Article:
Of course, the FT-1 by itself will not allow you to make image captures, so it’s only after you’ve mounted some F mount glass that things start to get interesting. Currently, Nikon makes four Nikon 1 system lenses that cover the 27 to 297mm focal range in 35mm equivalents. Nikon also lists 65 current lenses that function with the FT-1, and without exception these lenses do not share the compact size and light weight of the system lenses. Nevertheless, some of the current generation Nikon lenses are surprisingly comfortable when hand held on the V1. Comfort level seems directly related to the barrel length of lens being used – shorter lenses handle better while longer lenses, particularly the big telephotos like my 400 and 600 really require tripod or monopod support (no different than with the DSLR). The 70-200 VRII zoom lens is about 8 inches long and weighs some 54 ounces yet is a very pleasant combination for hand holding and has the added benefit of having a lens foot that can attach to tripod or monopod. Here’s a handheld shot of an egret down the street at 200mm (540mm in 35mm equivalents).
And here’s a shot of the 600mm with both a D300S and the V1 on board – in the case of the D300S there’s also a Nikon TC-14E II 1.4x tele converter, but you can clearly see that lens size rather than camera size is the driving force as to camera support once lens focal ranges start hitting 300mm or so, at least with the fast, long telephotos.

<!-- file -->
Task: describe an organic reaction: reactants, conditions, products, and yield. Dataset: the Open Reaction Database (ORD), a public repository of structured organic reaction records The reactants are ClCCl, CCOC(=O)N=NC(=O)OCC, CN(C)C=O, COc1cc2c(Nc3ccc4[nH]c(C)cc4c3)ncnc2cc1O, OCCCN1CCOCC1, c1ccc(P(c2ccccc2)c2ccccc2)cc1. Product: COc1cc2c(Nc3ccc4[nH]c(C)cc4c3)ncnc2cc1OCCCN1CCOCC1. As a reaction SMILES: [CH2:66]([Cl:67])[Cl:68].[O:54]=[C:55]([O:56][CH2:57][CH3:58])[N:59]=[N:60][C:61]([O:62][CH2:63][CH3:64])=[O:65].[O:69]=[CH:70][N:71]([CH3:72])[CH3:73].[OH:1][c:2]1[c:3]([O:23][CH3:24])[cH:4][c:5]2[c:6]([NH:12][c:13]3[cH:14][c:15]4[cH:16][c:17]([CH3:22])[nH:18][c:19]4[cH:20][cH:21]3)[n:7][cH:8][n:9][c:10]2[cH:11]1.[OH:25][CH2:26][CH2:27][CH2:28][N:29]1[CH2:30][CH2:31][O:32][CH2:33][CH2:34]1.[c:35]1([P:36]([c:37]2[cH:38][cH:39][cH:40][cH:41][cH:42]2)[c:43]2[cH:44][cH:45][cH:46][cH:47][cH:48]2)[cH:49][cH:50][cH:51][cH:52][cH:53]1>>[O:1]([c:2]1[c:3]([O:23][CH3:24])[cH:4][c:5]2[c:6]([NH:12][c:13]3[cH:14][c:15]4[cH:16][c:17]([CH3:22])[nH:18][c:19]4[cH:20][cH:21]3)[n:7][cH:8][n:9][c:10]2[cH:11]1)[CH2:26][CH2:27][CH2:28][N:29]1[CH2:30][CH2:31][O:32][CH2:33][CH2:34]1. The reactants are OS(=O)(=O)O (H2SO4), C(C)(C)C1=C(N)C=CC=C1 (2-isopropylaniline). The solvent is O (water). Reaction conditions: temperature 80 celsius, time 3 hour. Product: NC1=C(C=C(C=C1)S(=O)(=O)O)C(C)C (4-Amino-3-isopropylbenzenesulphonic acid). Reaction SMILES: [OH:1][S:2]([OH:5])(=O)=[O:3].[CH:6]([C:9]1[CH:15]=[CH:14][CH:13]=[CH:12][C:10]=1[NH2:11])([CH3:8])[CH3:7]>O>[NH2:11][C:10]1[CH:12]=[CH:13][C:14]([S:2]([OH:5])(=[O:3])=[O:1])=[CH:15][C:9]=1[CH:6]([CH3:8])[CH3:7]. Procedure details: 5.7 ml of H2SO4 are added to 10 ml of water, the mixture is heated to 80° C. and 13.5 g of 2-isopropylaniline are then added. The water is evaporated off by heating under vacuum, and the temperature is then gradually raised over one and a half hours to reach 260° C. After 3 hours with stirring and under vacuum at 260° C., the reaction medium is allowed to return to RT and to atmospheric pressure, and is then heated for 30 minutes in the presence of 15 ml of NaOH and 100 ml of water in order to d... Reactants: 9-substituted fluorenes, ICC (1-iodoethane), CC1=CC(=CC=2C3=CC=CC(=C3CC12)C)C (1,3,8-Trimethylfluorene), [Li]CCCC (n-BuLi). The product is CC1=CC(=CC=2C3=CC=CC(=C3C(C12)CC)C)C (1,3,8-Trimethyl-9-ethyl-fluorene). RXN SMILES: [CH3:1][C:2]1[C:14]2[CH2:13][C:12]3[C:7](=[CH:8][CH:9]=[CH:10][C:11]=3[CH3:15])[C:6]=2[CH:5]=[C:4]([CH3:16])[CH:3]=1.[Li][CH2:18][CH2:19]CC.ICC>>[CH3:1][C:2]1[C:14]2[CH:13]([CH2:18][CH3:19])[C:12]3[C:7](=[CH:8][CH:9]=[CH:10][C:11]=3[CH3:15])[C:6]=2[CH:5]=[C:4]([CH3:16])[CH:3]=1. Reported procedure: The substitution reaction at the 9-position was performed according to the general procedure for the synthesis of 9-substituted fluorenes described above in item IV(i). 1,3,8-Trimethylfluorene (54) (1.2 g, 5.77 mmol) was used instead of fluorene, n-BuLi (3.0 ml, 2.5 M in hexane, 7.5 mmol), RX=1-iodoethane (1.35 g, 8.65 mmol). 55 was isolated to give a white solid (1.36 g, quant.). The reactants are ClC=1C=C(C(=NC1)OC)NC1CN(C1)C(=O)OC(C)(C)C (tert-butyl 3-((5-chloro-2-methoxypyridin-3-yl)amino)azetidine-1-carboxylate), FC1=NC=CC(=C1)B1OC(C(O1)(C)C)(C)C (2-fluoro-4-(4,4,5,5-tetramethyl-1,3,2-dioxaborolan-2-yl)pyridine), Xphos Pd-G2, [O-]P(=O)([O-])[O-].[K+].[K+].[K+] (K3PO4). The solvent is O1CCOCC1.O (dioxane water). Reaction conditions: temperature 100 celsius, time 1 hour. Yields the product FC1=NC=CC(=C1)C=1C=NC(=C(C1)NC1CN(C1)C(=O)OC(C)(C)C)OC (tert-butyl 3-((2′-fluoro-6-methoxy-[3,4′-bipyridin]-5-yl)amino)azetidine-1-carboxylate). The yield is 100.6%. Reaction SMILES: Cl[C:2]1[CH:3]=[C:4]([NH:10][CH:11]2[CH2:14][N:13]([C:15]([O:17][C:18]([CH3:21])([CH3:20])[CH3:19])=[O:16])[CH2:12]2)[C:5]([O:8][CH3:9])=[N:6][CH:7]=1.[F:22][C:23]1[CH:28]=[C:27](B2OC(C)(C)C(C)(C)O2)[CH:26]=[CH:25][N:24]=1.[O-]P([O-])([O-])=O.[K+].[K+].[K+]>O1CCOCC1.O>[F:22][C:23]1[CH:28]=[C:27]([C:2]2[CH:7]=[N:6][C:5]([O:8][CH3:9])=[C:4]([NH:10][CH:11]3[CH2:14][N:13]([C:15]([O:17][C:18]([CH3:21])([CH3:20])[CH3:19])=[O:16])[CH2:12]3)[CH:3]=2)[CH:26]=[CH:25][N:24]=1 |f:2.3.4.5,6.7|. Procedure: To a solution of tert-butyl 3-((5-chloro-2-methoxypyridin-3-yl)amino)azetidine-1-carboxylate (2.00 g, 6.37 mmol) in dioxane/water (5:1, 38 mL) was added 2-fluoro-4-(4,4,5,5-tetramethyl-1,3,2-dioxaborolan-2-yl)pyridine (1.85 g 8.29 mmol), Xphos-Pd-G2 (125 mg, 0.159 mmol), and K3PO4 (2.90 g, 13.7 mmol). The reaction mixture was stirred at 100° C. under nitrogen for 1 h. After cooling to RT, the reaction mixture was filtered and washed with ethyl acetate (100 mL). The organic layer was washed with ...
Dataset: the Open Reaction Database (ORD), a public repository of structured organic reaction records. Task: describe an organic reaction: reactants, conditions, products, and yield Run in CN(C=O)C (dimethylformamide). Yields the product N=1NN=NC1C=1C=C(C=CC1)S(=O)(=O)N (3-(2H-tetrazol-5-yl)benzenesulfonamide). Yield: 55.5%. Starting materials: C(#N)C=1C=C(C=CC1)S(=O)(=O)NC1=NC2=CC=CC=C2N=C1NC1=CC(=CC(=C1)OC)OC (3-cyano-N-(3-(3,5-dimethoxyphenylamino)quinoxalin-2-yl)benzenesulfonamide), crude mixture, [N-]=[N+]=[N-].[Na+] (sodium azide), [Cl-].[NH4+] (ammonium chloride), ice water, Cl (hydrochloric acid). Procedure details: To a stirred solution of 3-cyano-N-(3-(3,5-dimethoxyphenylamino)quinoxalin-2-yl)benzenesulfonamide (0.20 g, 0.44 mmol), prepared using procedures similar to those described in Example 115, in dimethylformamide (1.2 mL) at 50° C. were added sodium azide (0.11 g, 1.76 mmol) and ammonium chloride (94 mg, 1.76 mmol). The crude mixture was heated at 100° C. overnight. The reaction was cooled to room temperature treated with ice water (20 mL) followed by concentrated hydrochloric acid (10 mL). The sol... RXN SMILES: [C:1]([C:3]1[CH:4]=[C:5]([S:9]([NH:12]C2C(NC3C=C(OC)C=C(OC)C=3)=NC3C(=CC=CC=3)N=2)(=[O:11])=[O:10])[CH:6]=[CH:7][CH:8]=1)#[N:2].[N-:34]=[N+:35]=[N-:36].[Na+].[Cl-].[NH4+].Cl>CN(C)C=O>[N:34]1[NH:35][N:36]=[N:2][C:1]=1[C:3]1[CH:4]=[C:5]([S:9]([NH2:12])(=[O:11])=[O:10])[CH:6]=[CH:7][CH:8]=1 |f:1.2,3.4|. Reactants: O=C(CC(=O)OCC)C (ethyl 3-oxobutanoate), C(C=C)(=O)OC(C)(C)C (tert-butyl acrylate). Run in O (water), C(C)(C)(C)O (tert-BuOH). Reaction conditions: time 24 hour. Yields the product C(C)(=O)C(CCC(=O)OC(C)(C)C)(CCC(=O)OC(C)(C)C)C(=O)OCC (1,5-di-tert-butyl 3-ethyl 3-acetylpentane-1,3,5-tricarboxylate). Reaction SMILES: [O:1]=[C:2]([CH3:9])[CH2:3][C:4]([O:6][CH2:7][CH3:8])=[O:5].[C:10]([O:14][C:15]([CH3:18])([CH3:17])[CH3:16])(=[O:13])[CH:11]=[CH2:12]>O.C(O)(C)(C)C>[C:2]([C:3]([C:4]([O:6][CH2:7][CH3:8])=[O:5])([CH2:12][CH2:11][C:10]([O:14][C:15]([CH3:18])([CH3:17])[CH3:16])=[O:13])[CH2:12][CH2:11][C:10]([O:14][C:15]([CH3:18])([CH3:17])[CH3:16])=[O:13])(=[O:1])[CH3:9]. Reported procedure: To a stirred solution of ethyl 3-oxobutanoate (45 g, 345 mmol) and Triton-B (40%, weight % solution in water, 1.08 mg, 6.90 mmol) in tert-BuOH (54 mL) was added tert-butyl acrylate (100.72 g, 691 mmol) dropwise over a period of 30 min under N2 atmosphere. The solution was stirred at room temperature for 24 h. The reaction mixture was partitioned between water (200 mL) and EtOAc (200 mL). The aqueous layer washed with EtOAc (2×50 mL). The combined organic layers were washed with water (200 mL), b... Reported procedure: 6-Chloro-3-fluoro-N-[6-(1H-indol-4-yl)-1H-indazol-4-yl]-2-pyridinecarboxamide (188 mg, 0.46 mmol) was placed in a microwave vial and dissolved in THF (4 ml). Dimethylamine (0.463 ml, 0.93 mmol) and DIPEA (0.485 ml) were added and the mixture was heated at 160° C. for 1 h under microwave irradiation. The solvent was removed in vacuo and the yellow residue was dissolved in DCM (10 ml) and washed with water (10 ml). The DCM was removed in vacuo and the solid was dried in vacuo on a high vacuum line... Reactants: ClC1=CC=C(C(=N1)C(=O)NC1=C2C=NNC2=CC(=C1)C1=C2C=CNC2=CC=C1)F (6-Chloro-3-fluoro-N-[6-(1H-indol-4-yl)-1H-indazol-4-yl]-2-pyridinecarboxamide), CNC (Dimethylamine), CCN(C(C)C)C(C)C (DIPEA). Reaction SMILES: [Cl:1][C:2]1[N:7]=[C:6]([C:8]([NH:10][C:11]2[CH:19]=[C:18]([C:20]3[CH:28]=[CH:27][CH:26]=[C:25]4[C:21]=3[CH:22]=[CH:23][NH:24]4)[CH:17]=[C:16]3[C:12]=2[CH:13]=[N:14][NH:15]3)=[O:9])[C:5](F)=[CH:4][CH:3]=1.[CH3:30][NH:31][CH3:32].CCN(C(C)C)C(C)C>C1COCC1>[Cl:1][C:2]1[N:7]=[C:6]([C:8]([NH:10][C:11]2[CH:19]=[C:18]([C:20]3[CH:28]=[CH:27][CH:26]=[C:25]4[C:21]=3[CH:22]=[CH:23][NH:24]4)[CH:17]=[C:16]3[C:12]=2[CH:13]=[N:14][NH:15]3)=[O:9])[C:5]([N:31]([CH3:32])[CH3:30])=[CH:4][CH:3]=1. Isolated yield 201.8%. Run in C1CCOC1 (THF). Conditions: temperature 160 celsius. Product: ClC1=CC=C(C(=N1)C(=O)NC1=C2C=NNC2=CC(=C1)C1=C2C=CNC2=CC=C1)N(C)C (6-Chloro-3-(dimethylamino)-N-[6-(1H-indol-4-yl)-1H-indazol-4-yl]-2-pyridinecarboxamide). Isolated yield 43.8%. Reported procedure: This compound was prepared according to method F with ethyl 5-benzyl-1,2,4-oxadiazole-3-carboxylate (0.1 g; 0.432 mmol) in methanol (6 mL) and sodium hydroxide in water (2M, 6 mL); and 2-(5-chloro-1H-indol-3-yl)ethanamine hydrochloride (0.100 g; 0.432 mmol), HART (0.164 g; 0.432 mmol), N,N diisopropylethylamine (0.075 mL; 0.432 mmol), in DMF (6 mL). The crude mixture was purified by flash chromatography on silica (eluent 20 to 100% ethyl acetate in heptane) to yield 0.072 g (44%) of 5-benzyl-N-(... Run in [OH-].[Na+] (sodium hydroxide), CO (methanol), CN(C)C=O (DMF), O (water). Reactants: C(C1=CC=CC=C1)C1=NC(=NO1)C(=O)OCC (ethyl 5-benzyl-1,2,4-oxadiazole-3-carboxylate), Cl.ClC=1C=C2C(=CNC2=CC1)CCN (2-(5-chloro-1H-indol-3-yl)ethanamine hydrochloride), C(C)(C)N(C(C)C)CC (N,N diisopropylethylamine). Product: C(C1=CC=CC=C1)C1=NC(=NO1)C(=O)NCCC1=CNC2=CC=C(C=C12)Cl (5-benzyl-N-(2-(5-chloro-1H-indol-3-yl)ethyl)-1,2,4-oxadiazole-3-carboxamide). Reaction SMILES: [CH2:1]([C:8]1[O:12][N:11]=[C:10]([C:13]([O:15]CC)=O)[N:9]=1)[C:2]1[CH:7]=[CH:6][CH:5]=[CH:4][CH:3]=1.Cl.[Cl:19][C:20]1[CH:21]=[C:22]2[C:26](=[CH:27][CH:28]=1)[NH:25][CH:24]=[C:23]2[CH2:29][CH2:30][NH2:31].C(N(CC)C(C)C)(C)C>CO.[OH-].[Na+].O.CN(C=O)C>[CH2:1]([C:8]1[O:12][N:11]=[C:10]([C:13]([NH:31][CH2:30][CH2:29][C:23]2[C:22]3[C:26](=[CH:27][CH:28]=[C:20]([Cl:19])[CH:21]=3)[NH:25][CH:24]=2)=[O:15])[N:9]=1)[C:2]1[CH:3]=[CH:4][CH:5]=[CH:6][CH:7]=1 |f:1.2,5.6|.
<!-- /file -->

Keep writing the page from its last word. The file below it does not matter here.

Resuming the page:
There are a number of Nikon zooms such as the 80-400, 55-300 and 70-300 that reach out to 300mm or more, but these are smaller lenses with variable apertures that lack the bulk and weight of the fast telephotos and thus are potential candidates for hand holding should the situation require. Once you factor in the V1 or J1 2.7x crop factor, suddenly that 80-400mm is providing you with a focal range of 216 to 1080mm in 35mm equivalents – well outside the 27 to almost 300mm focal range available with the system lenses. We’ll discuss additional considerations when shooting with these long effective focal lengths in the performance section of the review.
While Nikon lists 65 current lenses that are compatible with the FT-1, the Nikon F-mount has been in use since 1959 with some variations on the basic specification, and there are way more than 65 Nikon lenses that can be used on a J1 or V1. For example, I have 24, 50, 85, and 105mm Nikkor AI and AI-S lenses dating back to the mid-1970s that I used on my film bodies. These lenses are not autofocus but they mount on the FT-1 and can be used in manual or aperture priority mode. While they are solidly built and heavier than the system lenses, they are also compact and quite comfortable use on the V1. They also have the advantage of being fast: the 50 is an f/1.4, the 85 is an f/2, the 105 is an f/2.5 and the 24 is an f/2.8.